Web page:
Matt Wexley, one of my brother Scott’s best college friends, never much liked me. Maybe it was my smug attitude in those youthful days. Maybe it was my fine olive skin, which contrasts so sharply with Wexley’s pale hue. No one knows for sure.
Whatever the case, Wexley’s ire toward me always ratcheted up a notch when we stepped onto a golf course together. One spring day in Ann Arbor, Mich., that ire reached a zenith.
The incident began when, after a horrific quadruple bogey 9 on the long 3rd, I stomped off the green without waiting for Scott or Wexley to finish out. Walking to the 4th tee, Wexley admonished me for my poor behavior, then stood appalled as I helicoptered my driver 40 yards following a weak slice.
Impressively, Wexley played an even worse tee shot. As his topped drive bounced through the rough short of the fairway, it ricocheted off the driver I had just thrown. Incredibly (and amusingly), we never found the ball.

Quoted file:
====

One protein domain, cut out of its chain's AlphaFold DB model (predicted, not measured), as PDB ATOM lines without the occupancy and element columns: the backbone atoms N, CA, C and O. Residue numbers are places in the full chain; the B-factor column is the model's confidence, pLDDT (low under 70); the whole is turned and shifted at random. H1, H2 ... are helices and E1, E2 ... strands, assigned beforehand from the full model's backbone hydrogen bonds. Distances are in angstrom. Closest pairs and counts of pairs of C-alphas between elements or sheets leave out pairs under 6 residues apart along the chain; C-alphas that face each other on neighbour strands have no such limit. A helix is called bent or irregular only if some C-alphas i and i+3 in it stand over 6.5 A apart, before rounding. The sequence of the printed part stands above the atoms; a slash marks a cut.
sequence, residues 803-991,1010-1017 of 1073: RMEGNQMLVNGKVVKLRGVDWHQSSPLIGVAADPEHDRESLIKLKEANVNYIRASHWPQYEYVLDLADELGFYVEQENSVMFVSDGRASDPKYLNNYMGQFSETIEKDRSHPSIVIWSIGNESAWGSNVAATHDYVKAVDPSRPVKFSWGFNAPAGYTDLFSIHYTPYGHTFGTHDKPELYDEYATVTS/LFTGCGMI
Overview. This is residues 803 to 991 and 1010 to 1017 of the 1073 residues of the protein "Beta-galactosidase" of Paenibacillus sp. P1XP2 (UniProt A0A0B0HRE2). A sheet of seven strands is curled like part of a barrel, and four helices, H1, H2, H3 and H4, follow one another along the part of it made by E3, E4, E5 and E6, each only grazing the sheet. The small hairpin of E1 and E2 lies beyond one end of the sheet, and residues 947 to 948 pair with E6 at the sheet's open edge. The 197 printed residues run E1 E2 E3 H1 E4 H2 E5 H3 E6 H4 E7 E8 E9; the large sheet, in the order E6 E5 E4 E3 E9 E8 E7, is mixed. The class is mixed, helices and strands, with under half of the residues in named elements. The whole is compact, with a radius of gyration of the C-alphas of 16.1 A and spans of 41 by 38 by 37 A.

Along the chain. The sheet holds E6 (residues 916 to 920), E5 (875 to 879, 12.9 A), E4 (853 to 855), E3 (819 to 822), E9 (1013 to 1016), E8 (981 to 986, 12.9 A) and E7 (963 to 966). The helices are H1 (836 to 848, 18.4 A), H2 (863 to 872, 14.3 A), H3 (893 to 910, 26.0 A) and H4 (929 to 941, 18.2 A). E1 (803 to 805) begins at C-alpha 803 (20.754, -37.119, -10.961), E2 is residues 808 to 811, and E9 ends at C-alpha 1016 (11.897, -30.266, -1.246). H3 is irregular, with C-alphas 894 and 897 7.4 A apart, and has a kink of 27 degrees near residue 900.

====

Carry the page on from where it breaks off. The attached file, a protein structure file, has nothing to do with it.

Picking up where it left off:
On Wexley played, fuming now. When he reached the green, he faced a 40-foot putt, steeply downhill and breaking sharply right to left.
As Scott and I looked on, Matt took a big stroke – way too big, in fact. The moment it left the blade, two things were clear: The putt was far too high, and it was going to roll way past the hole.
Sensing opportunity in the moment, I pounced.
“Trickle down,” I said with understated insincerity.
Wexley’s ball was still some 6 feet right as it passed the cup with alarming speed. It finally came to rest 20 feet beyond the cup.
By then he wasn’t looking anymore. Neither was Scott, who was moving to intercede as his second or third best friend charged at me with malicious intent.